In June of 2017, my boss Trevor Robson returned from a visit to the BirdLife International Secretariat in Cambridge very excited about a chat he had with Nigel Collar. They apparently discussed me and the work I was doing on birds in Zambia. One of those species is the Black-cheeked Lovebird Agapornis nigrigenis a localized parrot restricted to the deciduous Mopane woodlands of South western Zambia.
|The Vulnerable Black-cheeked Lovebird Agapornis nigrigenis (Photo: Chao)|
|Chao and Birdwatch Zambia team counting birds|
|Above: Zambia's Mopane woodland on which the lovebird seems to rely; Below: large Mopane tree turned into a canoe in situ (Photos: Chao)|
Presently, this Lovebird is thought to be Africa’s most localised parrot species with a restricted range of around 5500 sq. km. Within its restricted range, the species is clumped and localised to stands of mopane with large trees and permanent water sources. The naturally formed cavities in live mature Mopane trees are A. nigrigenis’ choice of roosting sites; these double as nesting sites during the breeding season. The roost site location is stable for as long as a site remains intact and undisturbed. This makes the bird extremely vulnerable to land-use/habitat change within its range, especially the with increased cutting of large mopane trees for firewood and timber, as well as agriculture expansion for Maize, Sorghum and Millet which have replaced a large section of the woodland habitats.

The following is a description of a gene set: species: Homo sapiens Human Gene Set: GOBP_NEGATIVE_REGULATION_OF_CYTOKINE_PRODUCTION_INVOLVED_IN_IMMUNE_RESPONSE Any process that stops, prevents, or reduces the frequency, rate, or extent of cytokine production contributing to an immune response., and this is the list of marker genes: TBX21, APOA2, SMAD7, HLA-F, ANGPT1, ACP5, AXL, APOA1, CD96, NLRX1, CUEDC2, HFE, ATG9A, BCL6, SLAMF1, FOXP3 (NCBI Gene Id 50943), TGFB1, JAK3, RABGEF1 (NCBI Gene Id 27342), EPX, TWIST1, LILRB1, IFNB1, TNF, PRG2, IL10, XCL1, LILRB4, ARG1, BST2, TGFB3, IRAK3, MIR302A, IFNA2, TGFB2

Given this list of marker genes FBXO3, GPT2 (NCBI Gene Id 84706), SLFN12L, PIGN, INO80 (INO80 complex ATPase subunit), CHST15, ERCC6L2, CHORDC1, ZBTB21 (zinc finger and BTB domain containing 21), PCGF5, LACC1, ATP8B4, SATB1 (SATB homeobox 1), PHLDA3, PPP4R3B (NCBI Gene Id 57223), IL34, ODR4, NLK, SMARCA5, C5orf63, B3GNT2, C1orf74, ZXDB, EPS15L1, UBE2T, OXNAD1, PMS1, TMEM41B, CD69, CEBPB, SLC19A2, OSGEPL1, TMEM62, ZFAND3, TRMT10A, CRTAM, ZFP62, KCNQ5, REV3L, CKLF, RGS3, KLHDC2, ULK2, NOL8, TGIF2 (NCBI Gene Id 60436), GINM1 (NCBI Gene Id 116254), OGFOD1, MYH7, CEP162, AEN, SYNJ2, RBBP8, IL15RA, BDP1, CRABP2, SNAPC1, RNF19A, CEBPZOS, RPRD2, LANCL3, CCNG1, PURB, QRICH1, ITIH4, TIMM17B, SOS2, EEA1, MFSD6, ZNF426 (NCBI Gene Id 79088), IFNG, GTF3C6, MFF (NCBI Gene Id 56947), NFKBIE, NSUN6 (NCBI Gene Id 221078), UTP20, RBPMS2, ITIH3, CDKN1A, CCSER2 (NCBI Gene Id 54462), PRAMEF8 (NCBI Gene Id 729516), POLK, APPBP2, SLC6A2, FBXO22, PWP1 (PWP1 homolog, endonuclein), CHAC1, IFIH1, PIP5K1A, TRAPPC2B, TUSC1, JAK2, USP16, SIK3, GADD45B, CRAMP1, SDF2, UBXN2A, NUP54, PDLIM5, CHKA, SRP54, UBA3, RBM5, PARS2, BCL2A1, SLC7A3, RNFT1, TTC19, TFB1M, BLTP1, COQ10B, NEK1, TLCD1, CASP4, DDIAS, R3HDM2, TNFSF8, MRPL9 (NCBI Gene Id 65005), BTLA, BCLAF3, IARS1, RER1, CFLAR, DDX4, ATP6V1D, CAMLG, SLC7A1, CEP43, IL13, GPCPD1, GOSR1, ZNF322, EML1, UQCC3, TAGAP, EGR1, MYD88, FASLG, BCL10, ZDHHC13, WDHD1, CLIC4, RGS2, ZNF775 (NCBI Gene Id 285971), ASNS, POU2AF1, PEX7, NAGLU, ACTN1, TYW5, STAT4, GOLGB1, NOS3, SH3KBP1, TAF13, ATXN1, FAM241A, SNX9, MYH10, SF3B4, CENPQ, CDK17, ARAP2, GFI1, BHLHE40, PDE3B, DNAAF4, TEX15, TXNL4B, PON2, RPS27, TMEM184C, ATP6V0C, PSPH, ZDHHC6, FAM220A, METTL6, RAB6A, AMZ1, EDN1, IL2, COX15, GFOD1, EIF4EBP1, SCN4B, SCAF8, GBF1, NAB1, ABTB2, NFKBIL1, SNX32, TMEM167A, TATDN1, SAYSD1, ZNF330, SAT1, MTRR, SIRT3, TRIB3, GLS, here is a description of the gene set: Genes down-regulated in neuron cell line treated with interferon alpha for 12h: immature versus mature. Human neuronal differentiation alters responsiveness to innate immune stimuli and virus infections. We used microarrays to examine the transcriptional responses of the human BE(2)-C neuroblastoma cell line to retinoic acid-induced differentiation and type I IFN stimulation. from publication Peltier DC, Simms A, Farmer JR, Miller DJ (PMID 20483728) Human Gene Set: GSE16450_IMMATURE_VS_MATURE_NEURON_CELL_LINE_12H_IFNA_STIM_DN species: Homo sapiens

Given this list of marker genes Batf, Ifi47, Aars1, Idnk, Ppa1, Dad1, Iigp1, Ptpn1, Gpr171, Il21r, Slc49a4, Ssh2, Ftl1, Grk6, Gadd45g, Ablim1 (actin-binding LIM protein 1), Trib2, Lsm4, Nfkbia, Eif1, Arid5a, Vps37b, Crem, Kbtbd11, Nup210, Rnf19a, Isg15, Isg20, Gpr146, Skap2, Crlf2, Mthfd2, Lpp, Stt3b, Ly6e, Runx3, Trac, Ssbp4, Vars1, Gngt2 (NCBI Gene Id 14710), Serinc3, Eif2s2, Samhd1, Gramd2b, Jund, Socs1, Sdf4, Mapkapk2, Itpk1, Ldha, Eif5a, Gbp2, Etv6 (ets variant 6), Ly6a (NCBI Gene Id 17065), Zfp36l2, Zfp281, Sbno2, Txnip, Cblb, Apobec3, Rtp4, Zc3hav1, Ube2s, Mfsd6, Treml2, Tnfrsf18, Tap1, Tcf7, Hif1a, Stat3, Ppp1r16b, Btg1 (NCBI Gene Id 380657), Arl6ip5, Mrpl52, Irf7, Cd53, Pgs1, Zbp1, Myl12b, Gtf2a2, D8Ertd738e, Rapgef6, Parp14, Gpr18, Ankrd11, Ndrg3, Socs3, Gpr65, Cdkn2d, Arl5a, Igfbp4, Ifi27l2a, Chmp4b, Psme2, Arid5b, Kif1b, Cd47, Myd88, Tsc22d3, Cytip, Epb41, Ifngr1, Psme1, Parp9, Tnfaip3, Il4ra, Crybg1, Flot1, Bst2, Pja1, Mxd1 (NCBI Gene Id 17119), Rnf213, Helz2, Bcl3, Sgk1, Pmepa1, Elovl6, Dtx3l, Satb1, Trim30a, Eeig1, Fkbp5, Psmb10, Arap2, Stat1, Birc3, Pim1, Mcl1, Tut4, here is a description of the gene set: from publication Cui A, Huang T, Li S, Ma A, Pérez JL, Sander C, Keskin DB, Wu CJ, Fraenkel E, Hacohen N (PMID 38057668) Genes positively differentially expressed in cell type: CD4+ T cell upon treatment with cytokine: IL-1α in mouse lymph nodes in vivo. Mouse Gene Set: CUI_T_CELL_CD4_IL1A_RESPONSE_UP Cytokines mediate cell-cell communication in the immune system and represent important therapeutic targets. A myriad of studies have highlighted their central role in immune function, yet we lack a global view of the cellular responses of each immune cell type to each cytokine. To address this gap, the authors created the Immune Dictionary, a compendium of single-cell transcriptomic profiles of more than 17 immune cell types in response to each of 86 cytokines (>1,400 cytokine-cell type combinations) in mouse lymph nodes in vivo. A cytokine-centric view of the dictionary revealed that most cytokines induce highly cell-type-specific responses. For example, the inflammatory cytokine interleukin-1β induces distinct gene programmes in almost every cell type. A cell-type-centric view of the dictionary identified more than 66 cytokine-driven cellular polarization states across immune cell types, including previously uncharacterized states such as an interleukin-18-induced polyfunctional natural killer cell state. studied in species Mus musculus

|Flooded Mopane - water sources may be key to the bird's survival especially in the dry season (Photo: Chao)|
|Above: An objective of the PhD is to find out how limiting drinking opportunities are for the lovebird; Below: Waterholes are clearly multi-use - a challenge is to find a way that people and lovebirds can co-habit (Photos: Chao)|
The primary aim of this project is to improve significantly our level of knowledge of (and hence our capacity to counteract) the factors that currently limit the global population of the Black-cheeked Lovebird (BCL). At the same time, an important secondary aim of the project is to provide a strong ecological training for me, young bird conservationist in Zambia, as a long-term investment in both BWZ and the protection and survival of the lovebird. To achieve both aims, the project will take the following objectives:
1. To assess and establish the species range, abundance and population using point and transect count methods.
2. To document the state of the species habitat and its associations as well as possible local perceptions regarding the species and their impacts on its distribution and abundance.
3. To identify and monitor a series of waterbodies that are used and unused by BCL using citizen science and remote sensing.
4. To use historical and current presence records (e.g. from 1.) to build species distribution models (SDMs) for BCL to determine the influence of landscape features, habitat and waterbody location on its distribution.
5. To prescribe management strategies using SDMs of future scenarios regarding water availability and suitable habitat.
|It's rare to see our three Loro Parque Fundación parrot PhDers in the same room. L>R Anna Reuleaux (Yellow-crested Cockatoo), Andrea Thomen (Hispaniolan parrots) & Chaona Phiri (Photo: Fraser Combe)|